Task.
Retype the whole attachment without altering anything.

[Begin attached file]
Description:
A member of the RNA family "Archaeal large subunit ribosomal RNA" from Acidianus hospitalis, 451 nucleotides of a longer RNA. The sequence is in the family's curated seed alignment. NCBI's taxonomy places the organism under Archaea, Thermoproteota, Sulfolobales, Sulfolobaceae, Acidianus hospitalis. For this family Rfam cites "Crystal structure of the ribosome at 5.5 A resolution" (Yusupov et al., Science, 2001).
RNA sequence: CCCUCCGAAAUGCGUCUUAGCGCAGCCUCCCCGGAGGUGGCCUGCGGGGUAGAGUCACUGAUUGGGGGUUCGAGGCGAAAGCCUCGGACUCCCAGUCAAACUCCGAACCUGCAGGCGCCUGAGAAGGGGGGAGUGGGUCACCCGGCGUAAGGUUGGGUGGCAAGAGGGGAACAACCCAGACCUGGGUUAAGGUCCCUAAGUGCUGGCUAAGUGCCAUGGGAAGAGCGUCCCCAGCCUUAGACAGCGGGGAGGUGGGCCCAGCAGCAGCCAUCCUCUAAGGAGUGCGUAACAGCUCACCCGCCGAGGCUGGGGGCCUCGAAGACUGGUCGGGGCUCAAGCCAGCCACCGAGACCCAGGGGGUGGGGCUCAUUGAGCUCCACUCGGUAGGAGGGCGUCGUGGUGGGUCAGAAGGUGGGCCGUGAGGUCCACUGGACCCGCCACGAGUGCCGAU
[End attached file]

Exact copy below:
Description:
A member of the RNA family "Archaeal large subunit ribosomal RNA" from Acidianus hospitalis, 451 nucleotides of a longer RNA. The sequence is in the family's curated seed alignment. NCBI's taxonomy places the organism under Archaea, Thermoproteota, Sulfolobales, Sulfolobaceae, Acidianus hospitalis. For this family Rfam cites "Crystal structure of the ribosome at 5.5 A resolution" (Yusupov et al., Science, 2001).
RNA sequence: CCCUCCGAAAUGCGUCUUAGCGCAGCCUCCCCGGAGGUGGCCUGCGGGGUAGAGUCACUGAUUGGGGGUUCGAGGCGAAAGCCUCGGACUCCCAGUCAAACUCCGAACCUGCAGGCGCCUGAGAAGGGGGGAGUGGGUCACCCGGCGUAAGGUUGGGUGGCAAGAGGGGAACAACCCAGACCUGGGUUAAGGUCCCUAAGUGCUGGCUAAGUGCCAUGGGAAGAGCGUCCCCAGCCUUAGACAGCGGGGAGGUGGGCCCAGCAGCAGCCAUCCUCUAAGGAGUGCGUAACAGCUCACCCGCCGAGGCUGGGGGCCUCGAAGACUGGUCGGGGCUCAAGCCAGCCACCGAGACCCAGGGGGUGGGGCUCAUUGAGCUCCACUCGGUAGGAGGGCGUCGUGGUGGGUCAGAAGGUGGGCCGUGAGGUCCACUGGACCCGCCACGAGUGCCGAU